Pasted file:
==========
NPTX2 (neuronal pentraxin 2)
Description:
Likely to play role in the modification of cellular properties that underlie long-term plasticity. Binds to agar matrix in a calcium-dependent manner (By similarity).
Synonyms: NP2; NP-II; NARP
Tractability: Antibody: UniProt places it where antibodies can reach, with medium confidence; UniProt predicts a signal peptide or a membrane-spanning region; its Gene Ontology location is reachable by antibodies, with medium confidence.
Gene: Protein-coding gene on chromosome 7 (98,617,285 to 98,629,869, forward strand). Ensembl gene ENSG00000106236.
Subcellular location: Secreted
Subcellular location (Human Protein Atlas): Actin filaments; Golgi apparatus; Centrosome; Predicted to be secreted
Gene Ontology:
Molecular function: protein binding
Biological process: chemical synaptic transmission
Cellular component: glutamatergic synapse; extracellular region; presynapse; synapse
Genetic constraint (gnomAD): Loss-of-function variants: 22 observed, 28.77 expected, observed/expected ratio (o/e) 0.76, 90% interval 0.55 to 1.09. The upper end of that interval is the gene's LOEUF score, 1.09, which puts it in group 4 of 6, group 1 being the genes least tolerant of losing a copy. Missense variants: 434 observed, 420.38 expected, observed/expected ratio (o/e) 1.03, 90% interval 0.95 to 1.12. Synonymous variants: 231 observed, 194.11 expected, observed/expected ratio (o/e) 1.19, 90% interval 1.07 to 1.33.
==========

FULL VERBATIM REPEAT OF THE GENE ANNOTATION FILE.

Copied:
NPTX2 (neuronal pentraxin 2)
Description:
Likely to play role in the modification of cellular properties that underlie long-term plasticity. Binds to agar matrix in a calcium-dependent manner (By similarity).
Synonyms: NP2; NP-II; NARP
Tractability: Antibody: UniProt places it where antibodies can reach, with medium confidence; UniProt predicts a signal peptide or a membrane-spanning region; its Gene Ontology location is reachable by antibodies, with medium confidence.
Gene: Protein-coding gene on chromosome 7 (98,617,285 to 98,629,869, forward strand). Ensembl gene ENSG00000106236.
Subcellular location: Secreted
Subcellular location (Human Protein Atlas): Actin filaments; Golgi apparatus; Centrosome; Predicted to be secreted
Gene Ontology:
Molecular function: protein binding
Biological process: chemical synaptic transmission
Cellular component: glutamatergic synapse; extracellular region; presynapse; synapse
Genetic constraint (gnomAD): Loss-of-function variants: 22 observed, 28.77 expected, observed/expected ratio (o/e) 0.76, 90% interval 0.55 to 1.09. The upper end of that interval is the gene's LOEUF score, 1.09, which puts it in group 4 of 6, group 1 being the genes least tolerant of losing a copy. Missense variants: 434 observed, 420.38 expected, observed/expected ratio (o/e) 1.03, 90% interval 0.95 to 1.12. Synonymous variants: 231 observed, 194.11 expected, observed/expected ratio (o/e) 1.19, 90% interval 1.07 to 1.33.